Faith Theater

Flowing Wells Theatre nears completion

As she gazed over the completed stage from the finished sound booth, Carol Rezzelle almost had to pinch herself.

The Flowing Wells Theatre on Flowing Wells Road. Charmain Z. Brackett/Augusta Good News

“It’s like it doesn’t feel real,” said Rezzelle, who is seeing an almost 25-year dream come into fulfillment at the nearly completed Flowing Wells Theatre on Flowing Wells Road in Martinez.

Rezzelle started the Bible-based Enopion Theatre Co. in 1999 with a one-woman show based on the story of Mary, the mother of Jesus. The early years saw her traveling from church to church with her show.

Over the years, she wrote more plays that the theater company has performed in a variety of places including the former Fort Discovery theater downtown, the Kroc Center and a small, converted warehouse in Martinez.

All of those buildings led to one dream — the Flowing Wells Theatre, which has been almost a two-year construction project.

On Sept. 27, she walked through the building which has a few details to be worked out before it can receive its certificate of occupancy.

The curtains need to be hung, baseboards are being placed in the warming kitchen, and another coat of sealant will go on the stage. The parking lot is complete, and landscaping crews should be finishing up the next week, she said.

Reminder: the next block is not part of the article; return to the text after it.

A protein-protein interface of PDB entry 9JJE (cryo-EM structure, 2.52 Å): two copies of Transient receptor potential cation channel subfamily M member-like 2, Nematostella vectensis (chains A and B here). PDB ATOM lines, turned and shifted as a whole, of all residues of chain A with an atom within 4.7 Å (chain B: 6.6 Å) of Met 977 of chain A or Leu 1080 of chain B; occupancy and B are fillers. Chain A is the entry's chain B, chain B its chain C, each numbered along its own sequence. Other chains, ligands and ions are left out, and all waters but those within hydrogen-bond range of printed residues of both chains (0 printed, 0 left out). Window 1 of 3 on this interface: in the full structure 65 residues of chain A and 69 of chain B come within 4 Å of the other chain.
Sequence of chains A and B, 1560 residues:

Carol Rezzelle stands on the stage at Flowing Wells Theatre Sept. 27. Charmain Z. Brackett/Augusta Good News

And if all goes well, she said, the debut performances could take place the first week of November as the children’s acting classes present the stories related to Job.

Then, the curtain will go up on a play called The Cure.

“We’ve been rehearsing that for a year,” she said.

Although it’s not a Christmas play, Rezzelle has altered it slightly to give it a holiday flavor.

Rezzelle plans to have plays performed on a continual basis once the theater is fully operational.

The theater will seat 144 unless it’s a dinner theater show. With tables in the space, it will seat about 80. That’s cut down from the original plan, which had to be changed due to the skyrocketing costs associated with building materials after the pandemic.

There is space on the property to expand the theater, and that will be another phase of construction.

Enopion Theatre Co. won’t be the only organization to use the space. Rezzelle said she wants to create a collective of arts groups with a mission similar to hers. She’s spoke to a Christian dance group and a couple of other arts groups who might use the theater as well.

Charmain Z. Brackett, the publisher of Augusta Good News, has covered Augusta’s news for 35 years. Reach her at Sign up for the newsletter here.

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